- I get out of school at 3:45 p.m.
- I get out of school at 3:45. (The p.m. is not necessary because we can assume you don’t get out of school at 3:45 a.m.)
- I get out of school at 15:45.
If the time that you’re writing occurs on the hour, you can also write “o’clock.” Instead of a.m. or p.m., describe the time of day if necessary.
- He will be there at four o’clock.
- He will be there at four o’clock in the afternoon.
If you need to write both the time and date, just combine the rules. Here are two examples:
- My flight arrives on December 13 at 10:40 a.m.
- Your appointment is at 2 o’clock on February 27, 2022.
There are many ways to write a date, but it’s important to use the same format consistently throughout your writing.
ProWritingAid’s Consistency Report can check for consistent mechanics, like dates, punctuation, spelling variations, and more.
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Spec Ops Magazine
Military time: The military date time group explained
Author: Eric Sof
Last modified: January 12, 2021
The military time and military Date Time Group (DTG) format is used in everything from operations orders to airlifts, and it is essential for every service member to know how to put together a Date Time Group (DTG) format correctly.
In fact, a date-time group ( DTG ) is a set of characters, usually in a prescribed format , used to express the year, the month, the day of the month, the hour of the day, the minute of the hour, and the time zone, if different from Coordinated Universal Time (UTC).
How to write a DTG format?
Often referred to as army or military date format, the Date Time Group (DTG) is traditionally formatted as DDHHMM(Z)MONYY
An example is 630pm on January 6th, 2012 in Fayetteville NC would read 061830RJAN12
DD-Day of the month (e.g. January 6th=06)
HHMM- Time in 24 hr format +military time zone (e.g. 6:30pm in =1830).
Z- Military identifier- see below for a complete list
MON- 3 digit month code, (e.g. January= JAN)
YY- 2 Digit year, (e.g. 2012= 12)
Military Time Code
The military time zone is used as a representation to Coordinate Universal Time (UTC) which is based on hours + or – Greenwich Mean Time (GMT) which is considered hour 0.
In military time code reference, Greenwich Mean time is referred to as Zulu (Z). In operations spanning multiple time zones, Zulu will be used to give all operating units a time zone to adjust their time to so that everyone is on the same page.
One common mistake when using the military time code is to use “L” as Local time. In fact “L” is used to represent the time code for UTC+11 which covers parts of Russia and Australia. When referring to your time zone be sure to see what your local code identifier is by using the reference below.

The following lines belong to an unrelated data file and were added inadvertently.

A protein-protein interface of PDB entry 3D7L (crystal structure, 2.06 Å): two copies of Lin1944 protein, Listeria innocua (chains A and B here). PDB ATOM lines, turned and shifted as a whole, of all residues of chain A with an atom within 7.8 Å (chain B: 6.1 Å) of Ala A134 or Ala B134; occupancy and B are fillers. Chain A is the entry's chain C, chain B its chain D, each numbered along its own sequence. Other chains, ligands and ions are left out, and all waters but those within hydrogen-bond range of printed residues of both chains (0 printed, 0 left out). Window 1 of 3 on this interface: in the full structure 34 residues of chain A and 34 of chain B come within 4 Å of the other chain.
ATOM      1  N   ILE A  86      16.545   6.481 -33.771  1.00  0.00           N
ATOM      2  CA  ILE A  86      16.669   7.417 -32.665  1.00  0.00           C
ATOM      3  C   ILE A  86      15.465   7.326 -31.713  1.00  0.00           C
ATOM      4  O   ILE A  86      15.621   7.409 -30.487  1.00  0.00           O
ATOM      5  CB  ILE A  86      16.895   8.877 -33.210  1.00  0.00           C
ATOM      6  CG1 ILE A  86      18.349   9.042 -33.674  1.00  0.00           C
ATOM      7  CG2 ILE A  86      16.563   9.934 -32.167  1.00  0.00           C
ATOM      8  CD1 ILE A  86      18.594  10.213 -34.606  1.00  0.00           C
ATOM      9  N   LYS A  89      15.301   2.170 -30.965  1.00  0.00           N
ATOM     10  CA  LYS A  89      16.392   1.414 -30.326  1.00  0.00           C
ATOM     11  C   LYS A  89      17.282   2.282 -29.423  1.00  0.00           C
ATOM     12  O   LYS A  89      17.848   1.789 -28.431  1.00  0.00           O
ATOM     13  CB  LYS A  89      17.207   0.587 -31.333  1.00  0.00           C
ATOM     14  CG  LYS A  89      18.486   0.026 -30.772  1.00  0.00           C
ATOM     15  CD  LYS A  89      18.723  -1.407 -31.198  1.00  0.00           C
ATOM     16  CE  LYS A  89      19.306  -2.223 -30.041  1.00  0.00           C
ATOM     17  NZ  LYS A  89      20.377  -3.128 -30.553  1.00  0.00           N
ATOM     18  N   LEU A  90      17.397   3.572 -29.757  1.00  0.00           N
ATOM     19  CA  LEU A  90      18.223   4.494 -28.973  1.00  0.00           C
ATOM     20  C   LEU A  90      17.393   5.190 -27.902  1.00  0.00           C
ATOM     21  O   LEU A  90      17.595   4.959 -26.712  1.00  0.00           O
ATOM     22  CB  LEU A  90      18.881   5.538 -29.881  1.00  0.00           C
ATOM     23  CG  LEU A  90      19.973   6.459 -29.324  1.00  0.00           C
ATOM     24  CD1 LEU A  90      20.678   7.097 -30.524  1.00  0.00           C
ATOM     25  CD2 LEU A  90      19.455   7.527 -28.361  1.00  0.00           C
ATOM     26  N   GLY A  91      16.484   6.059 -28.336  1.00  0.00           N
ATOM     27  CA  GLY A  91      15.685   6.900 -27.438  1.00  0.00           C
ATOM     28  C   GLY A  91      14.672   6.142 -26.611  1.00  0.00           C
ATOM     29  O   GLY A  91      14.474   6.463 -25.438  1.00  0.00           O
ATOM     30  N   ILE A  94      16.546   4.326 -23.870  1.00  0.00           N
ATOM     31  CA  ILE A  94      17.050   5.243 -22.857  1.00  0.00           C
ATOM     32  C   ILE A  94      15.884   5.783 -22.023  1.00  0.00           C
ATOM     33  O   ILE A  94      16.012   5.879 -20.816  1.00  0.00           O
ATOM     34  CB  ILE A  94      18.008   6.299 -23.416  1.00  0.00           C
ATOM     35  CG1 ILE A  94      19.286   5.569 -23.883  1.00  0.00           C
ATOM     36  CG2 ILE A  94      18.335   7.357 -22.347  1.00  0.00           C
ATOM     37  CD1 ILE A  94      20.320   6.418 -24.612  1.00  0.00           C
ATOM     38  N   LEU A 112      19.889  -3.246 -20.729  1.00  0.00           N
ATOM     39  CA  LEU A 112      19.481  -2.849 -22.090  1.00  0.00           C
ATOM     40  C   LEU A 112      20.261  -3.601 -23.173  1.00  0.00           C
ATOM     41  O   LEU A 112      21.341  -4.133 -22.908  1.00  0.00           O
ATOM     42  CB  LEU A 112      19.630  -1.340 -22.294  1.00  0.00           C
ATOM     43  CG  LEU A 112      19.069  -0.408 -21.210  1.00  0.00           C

Military Time Code Letter Reference:
- UTC -12: Y- (e.g. Fiji)
- UTC-11: X (American Samoa)
- UTC-10: W (Honolulu, HI)
- UTC-9: V (Juneau, AK)
- UTC-8: U (PST, Los Angeles, CA)
- UTC-7: T (MST, Denver, CO)
- UTC-6: S (CST, Dallas, TX)
- UTC-5: R (EST, New York, NY)
- UTC-4: Q (Halifax, Nova Scotia
- UTC-3: P (Buenos Aires, Argentina)
- UTC-2: O (Godthab, Greenland)
- UTC-1: N (Azores)
- UTC+-0: Z (Zulu time)
- UTC+1: A (France)
- UTC+2: B (Athens, Greece)
- UTC+3: C (Arab Standard Time, Iraq, Bahrain, Kuwait, Saudi Arabia, Yemen, Qatar)
- UTC+4: D (Used for Moscow, Russia and Afghanistan, however, Afghanistan is technically +4:30 from UTC)
- UTC+5: E (Pakistan, Kazakhstan, Tajikistan, Uzbekistan and Turkmenistan)
- UTC+6: F (Bangladesh)
- UTC+7: G (Thailand)
- UTC+8: H (Beijing, China)
- UTC+9: I (Tokyo, Australia)
- UTC+10: K (Brisbane, Australia)
- UTC+11: L (Sydney, Australia)
- UTC+12: M (Wellington, New Zealand)
Military time format
Military time format makes reading and writing of time lot easier and more compatible for communication which is desirable for military use. It works on a 24- hour clock that starts at midnight which is referred to as 0000 hours, which means that 1:00 a.m. is now being 0100 hours, 2:00 a.m. being 0200 hours, etc. all the way to 11:00 p.m. being 2300 hours.
Military time format in fact is written with four digits, two for the hours and two for the minutes. Seconds are not normally used.
Convert military time
To convert regular time format to the military time format use the chart below:
The most notable difference between regular and military time format is the manner in which hours are expressed.
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6 thoughts on “military time: the military date time group explained”.
I am writing a short story in which a portion of the story takes place in 2 different time zones: EST and CST.
I want to present a timeline to show that event A takes place at 2:30am EST and event B takes place at 1:48am CST.
How do I indicate that in military(Zulu) time ? For example
0730 Zulu Military time ( 2:30 am, EST ) Marine Major AB’s phone rang in the morning at Eglin AFB, FL
0748 Zulu Military time ( 1:48 am, CST ) Major CD’s phone rang about 18 minutes later in Houston, TX
Do I have the Zulu Military time designations correct ? Thanks !
If you want to use the Zulu designation in your Date/Time Group, you need to be consistent. You can express them both as Zulu, just make the conversion from DD0748SMMMYY to the appropriate time in Zulu, and change the time zone designator. You can also use the first one as DD0730RMMMYY. You can switch back and forth between zulu time, and local time, just change the time zone designator.
The Navy does not include uttering “hours” when pronouncing the time. We just plainly say “Thirteen hundred” (1300). This is drilled into every recruit in boot camp to which I personally experienced.
Hi, Looking for a little help if you can. I want to write DTG for 28th May 1995 2242 in Sydney Australia. I don’t think I have it right. 282242 (time zone Z?) may95 Could you please correct me. Thanks Susannah